It’s hard to digest media in the past month and not be transported to one climate related disaster or another. Atmospheric rivers in California, winter bomb cyclones in the Midwest, and right before Christmas, an epic blizzard in Western New York that resulted in more than 30 deaths in the Buffalo area.
Invariably lower-income folks, and immigrant, BIPOC and Latinx communities experience worse outcomes in these increasing common major weather events, in part because of a lack of basic resource allocation, and that includes information. One Buffalo community member told us about the information gaps that contributed to the high death toll during the blizzard. “Some were systemic, and some were happenstance,” he said. Everything from the city failing to communicate enough to the local newspaper leaving its paywall up during the storm. The person said the outcome was not surprising in, “one of the poorest and most segregated mid-size cities in the US,” which has recently seen net population growth for the first time in decades thanks to the substantial growth of its immigrant communities.
We decided to turn our Listening Post Collective mic over to Buffalo based community advocate Myles Carter to talk about what he saw and did during the blizzard, and how a lack of information access contributed to the humanitarian crisis.
by Myles Carter, community advocate, Buffalo, New York
On Thursday before the storm hit, it was roughly 40 degrees outside and torrential rains began around seven in the evening. The rain never subsided, and around eight the next morning it began to turn into snow, quickly forming slush in the streets everywhere. I don’t know when the winds started, but they didn’t subside until early Sunday morning. My home lost electricity Friday evening, around six p.m. The thermal temperature outside was at least 20 degrees below freezing, not calculating the wind chill that brought the temperatures down to around -30°. The only heat we had was provided by boiling pots of water on the gas stove, and we resorted to hanging as many blankets and sheets over the windows and doorways as we had. My five children, myself and my mom slept in the living room huddled up to keep warm. We had one flashlight and three half used candles on Friday, more than what most people had in their homes. By Friday evening the entire region was paralyzed. I had several feet of snow at my house, and we hadn’t been able to see any of the neighbor’s homes since that morning due to the white out conditions and snow drifts that stood as tall as 6 feet in some areas.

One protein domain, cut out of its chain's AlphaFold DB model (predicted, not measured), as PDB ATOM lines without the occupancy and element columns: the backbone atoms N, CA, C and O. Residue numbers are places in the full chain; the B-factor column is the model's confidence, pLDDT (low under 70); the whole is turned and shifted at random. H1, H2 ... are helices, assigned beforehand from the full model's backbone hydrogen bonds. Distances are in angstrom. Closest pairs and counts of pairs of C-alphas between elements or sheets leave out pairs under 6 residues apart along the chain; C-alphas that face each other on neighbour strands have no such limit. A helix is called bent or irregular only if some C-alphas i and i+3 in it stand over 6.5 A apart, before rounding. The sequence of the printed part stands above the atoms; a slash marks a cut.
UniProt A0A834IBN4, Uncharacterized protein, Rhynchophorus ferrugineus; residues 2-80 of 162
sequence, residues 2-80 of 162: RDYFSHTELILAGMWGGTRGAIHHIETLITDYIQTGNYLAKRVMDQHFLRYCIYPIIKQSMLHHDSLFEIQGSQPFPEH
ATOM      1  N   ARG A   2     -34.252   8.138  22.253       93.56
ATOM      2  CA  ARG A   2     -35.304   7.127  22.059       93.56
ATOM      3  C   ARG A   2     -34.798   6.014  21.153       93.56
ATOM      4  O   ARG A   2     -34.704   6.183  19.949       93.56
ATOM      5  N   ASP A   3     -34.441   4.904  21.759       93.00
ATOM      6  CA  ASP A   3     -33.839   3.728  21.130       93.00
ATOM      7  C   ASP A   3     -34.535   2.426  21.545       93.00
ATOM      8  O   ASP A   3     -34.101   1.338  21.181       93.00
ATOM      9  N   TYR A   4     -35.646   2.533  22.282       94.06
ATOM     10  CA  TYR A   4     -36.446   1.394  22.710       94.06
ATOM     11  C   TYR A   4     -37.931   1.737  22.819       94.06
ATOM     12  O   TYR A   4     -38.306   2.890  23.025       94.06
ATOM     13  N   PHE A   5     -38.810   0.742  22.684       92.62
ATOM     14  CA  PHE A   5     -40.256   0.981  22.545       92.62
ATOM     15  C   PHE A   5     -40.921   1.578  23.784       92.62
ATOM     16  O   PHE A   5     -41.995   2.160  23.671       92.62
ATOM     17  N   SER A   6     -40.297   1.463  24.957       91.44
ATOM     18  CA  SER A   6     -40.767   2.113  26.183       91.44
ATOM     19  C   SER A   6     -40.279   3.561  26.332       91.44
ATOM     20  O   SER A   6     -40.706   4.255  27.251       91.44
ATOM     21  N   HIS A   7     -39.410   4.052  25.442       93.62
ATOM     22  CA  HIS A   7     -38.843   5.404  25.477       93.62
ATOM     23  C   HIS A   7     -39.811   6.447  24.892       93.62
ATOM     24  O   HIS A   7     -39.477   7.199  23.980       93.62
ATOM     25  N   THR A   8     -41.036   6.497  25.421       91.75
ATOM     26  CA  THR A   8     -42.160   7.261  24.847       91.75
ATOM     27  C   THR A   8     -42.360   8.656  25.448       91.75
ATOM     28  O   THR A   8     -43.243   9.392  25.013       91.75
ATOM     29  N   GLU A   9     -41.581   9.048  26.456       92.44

Many people were not prepared for the severity of the blizzard we were hit with. There was no weather advisory sent through the Wireless Emergency Alert System, like with other less severe storms, the driving ban went into effect roughly 40 minutes before the blizzard hit, and many were in transit to and from their jobs and wound up stuck en route.